Skip to content
Congratulations to 2021 Ottaway Award winner Naveen Kishore! Learn more.
from the April 2017 issue

Three Poems

On the Death of Jean Vigo 

The day was silent to distraction, 
only the dog’s growl traveled beyond the window 
undulating slightly, barely eschewing 
the bellows of the echo. A person— 
that’s something interior (therefore,
incapable of habituating itself to Being). 
To rise, get out of bed, handle a book,
open a responsive door— 
no more than trifles, 
but these ministrations are mystical rites when 
they are inspired by a presentiment of death 
or, possibly, something entirely different. 
The air billowed under the morning casing, 
in the all-too-usual yolk-stain of a dispassionate city, 
in the room, 
where the haggard blanket coddled his austere body. 
On the other hand, this is wholly irrelevant . . .

​Translated by Dana Golin


Midday. 1975

The midday—spring-wound—with its lilac skin
cracked along a fold, reveals a path to blooming,
the nest feels heavier, and death
doesn’t submerge in a jar of iridescent honey.
Earth is moist with perspiration, which dries up as it slithers
    into the wood-pulp,
the way a sequence of hours ripens,
precluding that awkward tension,
which holds the stalk trembling against the wind.
The surface of the water’s still—as it absorbs
into its very depths the glow of poppies.
Love’s premature, and lips
are fraught with salt and silence.

Translated by Dana Golin.



The song of a mockingbird seeps into the taste of black cherry
especially here in father’s and mother’s
yard where for the first time the question
and answer are heard in unison—
the freshness of the vanishing provinces at
    the end of a century when
the final stage of any microcosm resembles a prolonged dawning.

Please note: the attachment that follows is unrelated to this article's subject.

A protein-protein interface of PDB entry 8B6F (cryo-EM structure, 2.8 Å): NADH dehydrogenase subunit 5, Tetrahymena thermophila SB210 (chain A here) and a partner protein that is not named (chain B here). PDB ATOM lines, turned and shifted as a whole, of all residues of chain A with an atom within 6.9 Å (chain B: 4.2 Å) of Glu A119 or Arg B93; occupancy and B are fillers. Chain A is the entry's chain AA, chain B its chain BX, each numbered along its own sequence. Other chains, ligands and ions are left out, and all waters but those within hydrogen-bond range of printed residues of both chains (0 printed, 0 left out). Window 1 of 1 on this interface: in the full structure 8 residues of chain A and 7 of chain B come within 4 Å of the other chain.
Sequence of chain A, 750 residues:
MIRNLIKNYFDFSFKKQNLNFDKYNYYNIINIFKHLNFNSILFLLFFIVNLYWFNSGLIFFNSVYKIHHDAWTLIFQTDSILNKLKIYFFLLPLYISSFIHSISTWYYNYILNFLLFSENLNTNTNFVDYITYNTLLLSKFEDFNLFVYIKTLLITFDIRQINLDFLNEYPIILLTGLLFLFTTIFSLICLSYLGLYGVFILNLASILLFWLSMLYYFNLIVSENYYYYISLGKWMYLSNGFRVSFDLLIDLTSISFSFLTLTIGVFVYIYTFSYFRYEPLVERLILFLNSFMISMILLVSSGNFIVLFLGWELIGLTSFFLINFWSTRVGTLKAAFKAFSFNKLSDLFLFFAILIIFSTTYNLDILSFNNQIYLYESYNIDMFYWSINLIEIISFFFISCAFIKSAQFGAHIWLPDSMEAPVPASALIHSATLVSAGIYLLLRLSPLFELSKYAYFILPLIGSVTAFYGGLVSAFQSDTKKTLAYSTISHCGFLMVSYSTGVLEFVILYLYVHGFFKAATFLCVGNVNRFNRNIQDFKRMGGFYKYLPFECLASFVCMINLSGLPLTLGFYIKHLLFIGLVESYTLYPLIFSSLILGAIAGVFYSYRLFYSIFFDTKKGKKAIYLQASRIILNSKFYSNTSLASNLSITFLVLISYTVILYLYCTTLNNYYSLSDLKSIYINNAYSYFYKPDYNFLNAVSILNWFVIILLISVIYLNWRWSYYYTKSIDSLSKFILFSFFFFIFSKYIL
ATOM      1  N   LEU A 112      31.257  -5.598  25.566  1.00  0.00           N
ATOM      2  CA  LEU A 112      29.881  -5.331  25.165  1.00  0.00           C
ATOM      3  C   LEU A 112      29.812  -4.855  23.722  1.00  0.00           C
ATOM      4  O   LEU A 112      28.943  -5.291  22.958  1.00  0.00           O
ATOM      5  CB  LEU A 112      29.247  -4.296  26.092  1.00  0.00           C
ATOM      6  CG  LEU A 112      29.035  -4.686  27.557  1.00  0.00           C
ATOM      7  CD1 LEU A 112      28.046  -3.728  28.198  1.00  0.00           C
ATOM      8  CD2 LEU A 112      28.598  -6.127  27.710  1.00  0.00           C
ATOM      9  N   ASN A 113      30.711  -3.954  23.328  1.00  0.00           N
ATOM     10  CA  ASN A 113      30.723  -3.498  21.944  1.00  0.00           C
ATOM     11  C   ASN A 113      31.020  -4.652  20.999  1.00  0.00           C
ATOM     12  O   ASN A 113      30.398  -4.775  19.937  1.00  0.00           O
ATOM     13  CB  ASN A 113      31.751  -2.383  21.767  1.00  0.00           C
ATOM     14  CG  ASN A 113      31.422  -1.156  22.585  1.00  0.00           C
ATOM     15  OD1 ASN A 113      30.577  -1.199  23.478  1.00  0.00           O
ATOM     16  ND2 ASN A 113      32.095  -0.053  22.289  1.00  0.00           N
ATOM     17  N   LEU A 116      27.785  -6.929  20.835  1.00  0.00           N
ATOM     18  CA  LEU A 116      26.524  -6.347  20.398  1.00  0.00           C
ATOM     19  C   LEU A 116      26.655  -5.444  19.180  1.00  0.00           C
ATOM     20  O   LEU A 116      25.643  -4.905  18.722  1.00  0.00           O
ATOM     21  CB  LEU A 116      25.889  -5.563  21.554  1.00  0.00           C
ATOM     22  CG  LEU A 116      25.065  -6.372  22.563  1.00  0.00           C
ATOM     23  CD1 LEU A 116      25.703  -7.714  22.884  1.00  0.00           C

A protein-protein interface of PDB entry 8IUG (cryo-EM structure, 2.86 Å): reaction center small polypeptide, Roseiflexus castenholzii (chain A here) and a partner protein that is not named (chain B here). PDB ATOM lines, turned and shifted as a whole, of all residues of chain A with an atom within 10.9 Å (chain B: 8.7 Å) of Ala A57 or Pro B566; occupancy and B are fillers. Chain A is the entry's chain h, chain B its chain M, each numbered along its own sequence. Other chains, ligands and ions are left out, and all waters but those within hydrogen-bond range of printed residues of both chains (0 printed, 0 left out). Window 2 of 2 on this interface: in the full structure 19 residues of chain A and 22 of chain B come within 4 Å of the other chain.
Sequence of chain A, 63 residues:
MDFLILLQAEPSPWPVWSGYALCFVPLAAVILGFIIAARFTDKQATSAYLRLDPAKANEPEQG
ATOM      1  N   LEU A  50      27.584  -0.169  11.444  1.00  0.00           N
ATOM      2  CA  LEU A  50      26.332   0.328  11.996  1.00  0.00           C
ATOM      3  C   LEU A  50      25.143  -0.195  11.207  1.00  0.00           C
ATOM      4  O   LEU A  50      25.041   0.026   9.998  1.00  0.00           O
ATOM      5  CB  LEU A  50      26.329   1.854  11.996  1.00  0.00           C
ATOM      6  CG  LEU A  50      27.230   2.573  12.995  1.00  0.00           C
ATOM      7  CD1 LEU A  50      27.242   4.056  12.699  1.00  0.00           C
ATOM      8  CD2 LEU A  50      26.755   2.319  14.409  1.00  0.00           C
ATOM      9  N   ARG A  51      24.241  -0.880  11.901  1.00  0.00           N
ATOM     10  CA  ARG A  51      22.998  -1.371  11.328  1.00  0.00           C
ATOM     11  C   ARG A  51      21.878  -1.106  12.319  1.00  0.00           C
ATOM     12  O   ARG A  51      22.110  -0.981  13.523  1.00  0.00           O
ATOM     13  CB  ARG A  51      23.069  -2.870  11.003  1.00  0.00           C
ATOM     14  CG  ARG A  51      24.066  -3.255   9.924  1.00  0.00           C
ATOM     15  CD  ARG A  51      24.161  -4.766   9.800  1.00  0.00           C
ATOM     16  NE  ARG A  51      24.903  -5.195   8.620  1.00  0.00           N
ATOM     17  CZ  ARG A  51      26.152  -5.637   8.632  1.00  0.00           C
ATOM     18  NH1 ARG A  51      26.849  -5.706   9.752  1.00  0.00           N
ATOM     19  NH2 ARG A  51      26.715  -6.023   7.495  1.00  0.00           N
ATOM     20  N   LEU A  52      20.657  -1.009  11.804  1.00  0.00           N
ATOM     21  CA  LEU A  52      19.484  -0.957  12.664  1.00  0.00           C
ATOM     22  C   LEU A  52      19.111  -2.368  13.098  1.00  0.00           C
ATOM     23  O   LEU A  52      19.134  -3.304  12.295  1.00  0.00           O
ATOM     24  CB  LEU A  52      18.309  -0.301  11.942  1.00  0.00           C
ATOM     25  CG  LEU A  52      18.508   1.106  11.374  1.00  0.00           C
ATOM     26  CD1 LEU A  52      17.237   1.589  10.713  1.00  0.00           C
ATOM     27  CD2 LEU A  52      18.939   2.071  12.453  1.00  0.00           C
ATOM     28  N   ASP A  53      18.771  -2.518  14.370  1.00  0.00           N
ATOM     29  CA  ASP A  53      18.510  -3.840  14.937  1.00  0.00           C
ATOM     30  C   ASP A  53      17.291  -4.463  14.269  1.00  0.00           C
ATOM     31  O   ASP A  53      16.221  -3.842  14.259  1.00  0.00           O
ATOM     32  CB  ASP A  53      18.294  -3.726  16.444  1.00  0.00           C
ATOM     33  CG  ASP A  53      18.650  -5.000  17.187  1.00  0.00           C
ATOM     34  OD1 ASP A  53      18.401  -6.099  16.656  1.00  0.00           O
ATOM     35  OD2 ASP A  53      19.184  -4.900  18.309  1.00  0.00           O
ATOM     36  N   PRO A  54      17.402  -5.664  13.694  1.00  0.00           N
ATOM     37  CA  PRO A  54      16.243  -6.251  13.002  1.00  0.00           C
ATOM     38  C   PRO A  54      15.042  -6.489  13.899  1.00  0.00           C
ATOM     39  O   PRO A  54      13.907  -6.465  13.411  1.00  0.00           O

The terse terminus of the south
which will now frame the impending tide . . . .
a Greek-Bactrian dress, a pergola, and a hill,
a swarthy stranger with the profile of a Saxon sable.
Dust in the former rays settles steamlike between the
    quinine-gray shoulder blades
of this guest who had fallen asleep in one of the rooms of my
    parents’ house
as though it were only coolness warming up to the unfamiliar
A commonplace time in the begetting provinces,
a dim departure on your film strip,
but the sunny circumstances impinge upon the crashing
in the clay lamp crusting up in the shade—
an other tranquility of other grownups.
In the roots’ fibers fidget yellow beetles
like gobs of spit of mischief-makers come to life—he
is immobile growing no smaller,
the familiar impersonality of average dimensions still alive in him.

Translated by Alex Cigale.


© Shamshad Abdullaev. By arrangement with the author. Translations © 2017 by Dana Golin and Alex Cigale. All rights reserved.

Read more from the April 2017 issue
Like what you read? Help WWB bring you the best new writing from around the world.